Re: Sundry Questions

*To*: mathgroup at smc.vnet.net*Subject*: [mg61162] Re: Sundry Questions*From*: "Jens-Peer Kuska" <kuska at informatik.uni-leipzig.de>*Date*: Tue, 11 Oct 2005 06:19:10 -0400 (EDT)*Organization*: Uni Leipzig*References*: <diabu7$ikb$1@smc.vnet.net><did2le$qco$1@smc.vnet.net> <difrbj$fes$1@smc.vnet.net>*Sender*: owner-wri-mathgroup at wolfram.com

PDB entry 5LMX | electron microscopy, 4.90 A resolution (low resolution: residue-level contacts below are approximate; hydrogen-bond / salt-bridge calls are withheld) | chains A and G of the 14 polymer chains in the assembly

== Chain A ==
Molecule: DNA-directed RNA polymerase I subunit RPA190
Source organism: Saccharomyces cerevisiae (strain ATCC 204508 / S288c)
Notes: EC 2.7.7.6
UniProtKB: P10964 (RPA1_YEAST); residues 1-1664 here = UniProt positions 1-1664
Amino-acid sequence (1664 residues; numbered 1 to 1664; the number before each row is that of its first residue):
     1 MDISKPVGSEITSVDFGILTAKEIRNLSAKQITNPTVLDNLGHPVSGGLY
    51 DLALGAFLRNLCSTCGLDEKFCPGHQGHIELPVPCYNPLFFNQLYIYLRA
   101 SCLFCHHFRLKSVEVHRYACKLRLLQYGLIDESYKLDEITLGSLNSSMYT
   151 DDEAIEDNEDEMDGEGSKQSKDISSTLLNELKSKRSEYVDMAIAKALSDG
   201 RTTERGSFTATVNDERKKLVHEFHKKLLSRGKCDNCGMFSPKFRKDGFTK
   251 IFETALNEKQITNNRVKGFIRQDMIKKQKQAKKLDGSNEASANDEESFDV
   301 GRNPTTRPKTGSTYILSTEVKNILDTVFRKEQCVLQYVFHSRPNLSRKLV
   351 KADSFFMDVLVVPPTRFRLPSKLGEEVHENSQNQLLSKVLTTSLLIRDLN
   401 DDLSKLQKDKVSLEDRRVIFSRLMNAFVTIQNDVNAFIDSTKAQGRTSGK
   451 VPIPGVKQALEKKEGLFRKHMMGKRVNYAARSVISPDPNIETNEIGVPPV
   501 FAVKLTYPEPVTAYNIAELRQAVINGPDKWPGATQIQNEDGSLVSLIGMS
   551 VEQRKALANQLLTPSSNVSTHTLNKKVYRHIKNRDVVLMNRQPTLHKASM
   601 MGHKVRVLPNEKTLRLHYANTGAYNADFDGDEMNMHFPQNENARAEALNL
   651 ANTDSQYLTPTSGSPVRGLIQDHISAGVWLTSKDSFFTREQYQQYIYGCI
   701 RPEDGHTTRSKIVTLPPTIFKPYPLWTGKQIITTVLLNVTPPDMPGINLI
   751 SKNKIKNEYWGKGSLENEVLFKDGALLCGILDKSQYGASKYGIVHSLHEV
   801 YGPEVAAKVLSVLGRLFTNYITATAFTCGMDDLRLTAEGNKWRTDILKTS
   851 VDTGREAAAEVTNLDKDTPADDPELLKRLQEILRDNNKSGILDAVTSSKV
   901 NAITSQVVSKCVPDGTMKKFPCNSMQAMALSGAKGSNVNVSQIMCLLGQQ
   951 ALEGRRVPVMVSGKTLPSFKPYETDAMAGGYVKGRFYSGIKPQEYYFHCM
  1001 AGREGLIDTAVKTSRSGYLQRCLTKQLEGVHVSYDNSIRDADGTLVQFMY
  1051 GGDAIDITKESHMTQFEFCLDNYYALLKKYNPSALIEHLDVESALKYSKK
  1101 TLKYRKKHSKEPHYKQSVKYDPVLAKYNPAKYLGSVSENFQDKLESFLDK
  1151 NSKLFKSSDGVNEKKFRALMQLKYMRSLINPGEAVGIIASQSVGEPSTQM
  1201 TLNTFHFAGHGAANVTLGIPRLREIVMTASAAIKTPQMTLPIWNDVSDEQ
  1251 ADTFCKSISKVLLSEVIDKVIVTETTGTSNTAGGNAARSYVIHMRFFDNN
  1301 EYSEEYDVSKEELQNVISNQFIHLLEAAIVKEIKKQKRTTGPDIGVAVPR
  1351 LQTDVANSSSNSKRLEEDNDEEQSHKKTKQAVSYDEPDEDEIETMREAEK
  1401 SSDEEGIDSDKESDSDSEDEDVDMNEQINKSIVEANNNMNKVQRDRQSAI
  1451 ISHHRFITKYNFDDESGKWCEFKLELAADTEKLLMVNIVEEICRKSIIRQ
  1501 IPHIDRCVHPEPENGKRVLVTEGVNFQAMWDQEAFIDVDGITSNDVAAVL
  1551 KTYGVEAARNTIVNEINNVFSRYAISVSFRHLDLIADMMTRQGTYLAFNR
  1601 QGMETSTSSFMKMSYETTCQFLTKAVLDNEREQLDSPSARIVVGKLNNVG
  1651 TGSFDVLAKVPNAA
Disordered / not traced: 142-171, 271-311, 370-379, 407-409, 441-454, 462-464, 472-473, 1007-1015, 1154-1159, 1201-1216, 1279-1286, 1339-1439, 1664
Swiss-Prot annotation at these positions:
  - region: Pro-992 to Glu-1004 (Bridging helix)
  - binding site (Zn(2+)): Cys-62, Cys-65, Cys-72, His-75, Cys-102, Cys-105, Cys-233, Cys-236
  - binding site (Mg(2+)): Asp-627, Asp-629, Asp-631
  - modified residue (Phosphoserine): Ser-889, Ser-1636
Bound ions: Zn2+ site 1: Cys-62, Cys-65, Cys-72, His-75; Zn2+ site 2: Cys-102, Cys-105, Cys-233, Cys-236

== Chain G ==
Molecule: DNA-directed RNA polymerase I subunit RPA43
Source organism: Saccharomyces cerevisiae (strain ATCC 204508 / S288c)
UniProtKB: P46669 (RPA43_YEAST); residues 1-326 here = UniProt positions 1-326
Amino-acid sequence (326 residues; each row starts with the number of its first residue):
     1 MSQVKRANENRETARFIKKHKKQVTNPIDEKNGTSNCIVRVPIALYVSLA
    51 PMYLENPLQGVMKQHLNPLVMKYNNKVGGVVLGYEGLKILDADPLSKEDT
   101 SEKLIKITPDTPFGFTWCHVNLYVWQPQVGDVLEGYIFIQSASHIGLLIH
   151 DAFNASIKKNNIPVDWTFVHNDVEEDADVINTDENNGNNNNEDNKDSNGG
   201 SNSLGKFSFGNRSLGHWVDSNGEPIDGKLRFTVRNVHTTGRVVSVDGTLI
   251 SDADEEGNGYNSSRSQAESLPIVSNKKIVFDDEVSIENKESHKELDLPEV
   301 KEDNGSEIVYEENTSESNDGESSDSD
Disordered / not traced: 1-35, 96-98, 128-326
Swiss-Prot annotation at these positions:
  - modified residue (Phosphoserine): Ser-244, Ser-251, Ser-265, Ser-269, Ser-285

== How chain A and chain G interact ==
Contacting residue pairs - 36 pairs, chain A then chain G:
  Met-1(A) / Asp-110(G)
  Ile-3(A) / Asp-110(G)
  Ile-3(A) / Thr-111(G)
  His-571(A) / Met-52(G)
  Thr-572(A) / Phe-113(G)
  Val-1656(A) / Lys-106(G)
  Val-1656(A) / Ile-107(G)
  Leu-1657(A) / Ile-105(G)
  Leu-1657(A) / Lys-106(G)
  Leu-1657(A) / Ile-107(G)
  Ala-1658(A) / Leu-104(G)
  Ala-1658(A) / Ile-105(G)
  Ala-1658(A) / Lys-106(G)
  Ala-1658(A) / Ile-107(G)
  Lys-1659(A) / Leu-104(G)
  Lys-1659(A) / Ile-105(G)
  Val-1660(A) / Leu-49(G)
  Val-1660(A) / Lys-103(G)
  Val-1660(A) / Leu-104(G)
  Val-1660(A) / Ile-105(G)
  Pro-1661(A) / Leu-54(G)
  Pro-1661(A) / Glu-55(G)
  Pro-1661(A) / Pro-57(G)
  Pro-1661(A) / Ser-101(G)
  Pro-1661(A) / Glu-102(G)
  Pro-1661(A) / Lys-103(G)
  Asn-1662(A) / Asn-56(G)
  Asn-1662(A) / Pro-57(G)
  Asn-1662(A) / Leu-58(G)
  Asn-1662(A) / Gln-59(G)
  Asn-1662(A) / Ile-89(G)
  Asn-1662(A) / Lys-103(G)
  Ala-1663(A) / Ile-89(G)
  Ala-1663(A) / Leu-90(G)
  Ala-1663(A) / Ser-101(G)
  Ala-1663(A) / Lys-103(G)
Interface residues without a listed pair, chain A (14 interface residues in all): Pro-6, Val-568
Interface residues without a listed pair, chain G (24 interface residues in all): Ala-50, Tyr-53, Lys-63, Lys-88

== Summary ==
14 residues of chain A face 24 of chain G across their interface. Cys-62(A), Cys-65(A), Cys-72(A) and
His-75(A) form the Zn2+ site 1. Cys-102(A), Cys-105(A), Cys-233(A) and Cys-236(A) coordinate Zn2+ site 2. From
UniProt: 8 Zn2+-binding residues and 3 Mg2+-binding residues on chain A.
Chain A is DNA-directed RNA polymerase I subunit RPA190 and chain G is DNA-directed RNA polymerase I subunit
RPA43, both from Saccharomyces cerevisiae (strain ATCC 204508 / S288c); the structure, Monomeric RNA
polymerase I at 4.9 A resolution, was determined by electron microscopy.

Hi, snip-snapp | Your response (a): I was amazed at first that this worked, but after | I assume that if | ParametricPlot had the 'HoldFirst' attribute, then I would have used | the Evaluate method as well, and in fact, any function that has the | 'HoldAll' or 'HoldFirst' attribute set, I should use Evaluate if I am | passing in something created by Table or Map? | a) you should use evaluate when the function has the HoldFirst/HoldAll attribute and the function act different on a _List than on an other expression | As regards your response (b), I guess I wasn't clear. I know that I | can set attributes for a pure function when I use the Function[] syntax | explicitly, but what if I wanted to set attributes for a pure function | such as #^2 & ? b) #^2 & is the short form, you can't use the short form when your function has attributes. Mathematica will convert #^2 & in Function[#^2] anyway the short form is for the quick input and not designed to fit all cases. That is just the same as with Map[], the short form /@ does not allow to set the level explicit as in Map[#^2 &,matrix,{2}] | | | For (f), I apologize for the lack of clarity. f) Subscript[x, 1][t] /. severalSols[[1]] work as expected, x_ in your input is a pattern and the the ReplaceAll[] function don't replace patterns with patterns. You have to use Cases[] when you need a pattern, i.e., Cases[severalSols, Subscript[x, _][_], Infinity] /. severalSols[[1]] | Finally, as regards your answer (g)-2, if Print returns 'Null', and I | successfully evaluated the same code without the 'False' at the end of | the sample, I still don't understand what use the 'False' at the end | is? g) the manual say "lhs :> rhs /; test represents a rule which applies only if the evaluation of test yields True. lhs := rhs /; test is a definition to be used only if test yields True." Null is *not* True, the most simple expression that is Not[True] ist False, and Michael try to present example that agree with the manual. It would confuse the reader mutch more when he had used rule = part_ :> (Null /; (Print["Trying : ",InputForm[part]]; Fluffy^3)) because Fluffy^3 is also not True and the test would also fail every time. Regards Jens